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GOP ‘micro-targeting’ voter-ID efforts
The Republican grass-roots army of campaign volunteers who engineered the party’s successful 2004 voter-turnout drive is being redeployed in battleground states for this year’s midterm House and Senate elections, say senior party strategists.
Only this time, the voter-identification, registration and Election Day turnout effort, which the Republican National Committee (RNC) reactivated quietly last year, is using state-of-the-art “micro-targeting” technology to thwart the Democrats’ offensive to win control of Congress.
The operation comes at a time when most polls show voters giving President Bush and congressional Republicans poor job-approval scores and election analysts predicting that Democrats will make gains this fall in Congress and the governorships.
The grass-roots effort reactivates a well-trained ground force of political volunteers — that eventually will number in the millions — who have been sending in weekly reports on the number of new Republican voters identified and registered in key races through a vast e-mail network linking Republican Party organizations.
“Every single week our volunteers make tens of thousands of contacts with targeted voters,” said a senior Republican official who detailed the operation for The Washington Times but did not want to be identified.
RNC officials declined to talk in specifics about the voter-turnout effort that has been operating since the summer, but political director Mike DuHaime confirmed that “the organization is certainly in place, and we’re moving forward.”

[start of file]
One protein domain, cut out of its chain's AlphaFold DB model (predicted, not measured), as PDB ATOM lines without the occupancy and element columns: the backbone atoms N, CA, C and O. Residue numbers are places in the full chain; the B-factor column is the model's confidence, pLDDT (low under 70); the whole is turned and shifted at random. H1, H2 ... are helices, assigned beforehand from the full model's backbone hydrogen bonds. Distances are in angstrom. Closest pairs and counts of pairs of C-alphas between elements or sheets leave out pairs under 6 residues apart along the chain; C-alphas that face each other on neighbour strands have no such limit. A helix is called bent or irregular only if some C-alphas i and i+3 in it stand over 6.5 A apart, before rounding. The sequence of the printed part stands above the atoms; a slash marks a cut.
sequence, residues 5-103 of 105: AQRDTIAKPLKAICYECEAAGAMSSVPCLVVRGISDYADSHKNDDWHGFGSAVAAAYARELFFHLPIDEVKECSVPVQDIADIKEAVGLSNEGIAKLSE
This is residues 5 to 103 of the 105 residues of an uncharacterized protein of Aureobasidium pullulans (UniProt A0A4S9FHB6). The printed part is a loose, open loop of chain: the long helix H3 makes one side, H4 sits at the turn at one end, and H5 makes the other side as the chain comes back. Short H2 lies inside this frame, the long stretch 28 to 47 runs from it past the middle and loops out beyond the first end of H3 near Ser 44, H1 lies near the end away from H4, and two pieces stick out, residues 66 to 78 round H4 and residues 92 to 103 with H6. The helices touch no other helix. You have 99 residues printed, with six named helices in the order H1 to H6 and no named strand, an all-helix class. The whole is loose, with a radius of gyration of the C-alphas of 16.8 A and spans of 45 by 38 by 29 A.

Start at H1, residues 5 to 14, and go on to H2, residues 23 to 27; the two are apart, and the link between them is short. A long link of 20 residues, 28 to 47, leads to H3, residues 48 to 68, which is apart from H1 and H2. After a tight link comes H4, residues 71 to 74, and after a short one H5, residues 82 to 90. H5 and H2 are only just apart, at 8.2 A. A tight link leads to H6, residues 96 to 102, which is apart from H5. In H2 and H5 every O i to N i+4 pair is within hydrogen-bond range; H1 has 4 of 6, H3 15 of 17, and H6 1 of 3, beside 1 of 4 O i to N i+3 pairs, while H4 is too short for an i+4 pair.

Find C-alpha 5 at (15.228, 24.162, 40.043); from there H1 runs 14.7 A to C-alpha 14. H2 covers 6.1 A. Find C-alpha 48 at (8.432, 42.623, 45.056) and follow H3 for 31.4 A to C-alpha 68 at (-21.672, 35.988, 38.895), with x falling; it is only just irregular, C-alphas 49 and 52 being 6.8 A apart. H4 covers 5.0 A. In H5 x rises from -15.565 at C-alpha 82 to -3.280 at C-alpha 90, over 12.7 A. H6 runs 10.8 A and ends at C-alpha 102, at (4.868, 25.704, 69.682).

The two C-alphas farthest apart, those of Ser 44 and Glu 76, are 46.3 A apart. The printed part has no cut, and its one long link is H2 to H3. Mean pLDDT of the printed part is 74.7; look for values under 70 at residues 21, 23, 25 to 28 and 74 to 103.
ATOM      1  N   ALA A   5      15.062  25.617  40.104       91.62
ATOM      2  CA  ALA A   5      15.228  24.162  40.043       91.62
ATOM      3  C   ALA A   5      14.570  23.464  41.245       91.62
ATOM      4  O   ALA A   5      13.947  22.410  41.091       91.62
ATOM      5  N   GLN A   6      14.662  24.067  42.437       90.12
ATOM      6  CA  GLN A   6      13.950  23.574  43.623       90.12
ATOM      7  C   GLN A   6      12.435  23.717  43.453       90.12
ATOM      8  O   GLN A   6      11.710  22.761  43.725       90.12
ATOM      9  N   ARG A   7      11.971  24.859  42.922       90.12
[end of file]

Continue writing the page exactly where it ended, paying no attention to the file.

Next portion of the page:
However, a senior party operative who is intimately involved in the program described a large and growing volunteer force that is given a set number of goals that have to be met each week.
“There are a certain number of doors to be knocked on, new Republicans to be identified and registered and our volunteers have to meet those goals,” the operative said.
Florida, Pennsylvania, Ohio, Connecticut, New Jersey, Illinois, Indiana, South Carolina, Georgia and Tennessee are among the states that the Republican Party’s volunteer operation will target, the official told The Times.
In addition, Republicans have “active organizations on the ground, meaning paid staff, in more than two dozen states,” he said.
Republican strategists familiar with the renewed outreach effort say that historically, Republican voters tend to turn out in larger numbers than the Democrats in midterm elections.
“In midterm elections, less than 50 percent of eligible voters turn out to vote, so it will depend which ones they are and getting your voters to the polls in large enough numbers,” he said.
Party strategists at the state level are similarly enthused by the RNC’s voter operation.
“The Republicans have invested tremendous resources and energy in their turnout model so that they know who to target and what messages work with voters,” said campaign consultant John Brabender.
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